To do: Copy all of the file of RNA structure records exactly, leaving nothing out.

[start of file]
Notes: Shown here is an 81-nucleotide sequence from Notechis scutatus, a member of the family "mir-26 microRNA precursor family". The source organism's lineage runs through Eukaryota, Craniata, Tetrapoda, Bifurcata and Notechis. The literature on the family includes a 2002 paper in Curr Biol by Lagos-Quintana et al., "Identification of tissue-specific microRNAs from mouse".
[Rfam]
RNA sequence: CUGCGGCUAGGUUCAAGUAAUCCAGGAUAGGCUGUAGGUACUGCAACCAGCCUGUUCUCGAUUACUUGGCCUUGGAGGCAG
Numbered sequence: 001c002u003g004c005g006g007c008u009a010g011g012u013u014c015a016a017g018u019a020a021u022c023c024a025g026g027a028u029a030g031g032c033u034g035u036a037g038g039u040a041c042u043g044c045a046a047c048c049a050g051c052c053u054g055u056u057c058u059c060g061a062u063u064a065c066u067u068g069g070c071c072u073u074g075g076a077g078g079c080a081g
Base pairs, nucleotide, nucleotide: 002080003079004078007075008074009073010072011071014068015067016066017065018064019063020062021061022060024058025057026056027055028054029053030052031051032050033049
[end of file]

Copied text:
Notes: Shown here is an 81-nucleotide sequence from Notechis scutatus, a member of the family "mir-26 microRNA precursor family". The source organism's lineage runs through Eukaryota, Craniata, Tetrapoda, Bifurcata and Notechis. The literature on the family includes a 2002 paper in Curr Biol by Lagos-Quintana et al., "Identification of tissue-specific microRNAs from mouse".
[Rfam]
RNA sequence: CUGCGGCUAGGUUCAAGUAAUCCAGGAUAGGCUGUAGGUACUGCAACCAGCCUGUUCUCGAUUACUUGGCCUUGGAGGCAG
Numbered sequence: 001c002u003g004c005g006g007c008u009a010g011g012u013u014c015a016a017g018u019a020a021u022c023c024a025g026g027a028u029a030g031g032c033u034g035u036a037g038g039u040a041c042u043g044c045a046a047c048c049a050g051c052c053u054g055u056u057c058u059c060g061a062u063u064a065c066u067u068g069g070c071c072u073u074g075g076a077g078g079c080a081g
Base pairs, nucleotide, nucleotide: 002080003079004078007075008074009073010072011071014068015067016066017065018064019063020062021061022060024058025057026056027055028054029053030052031051032050033049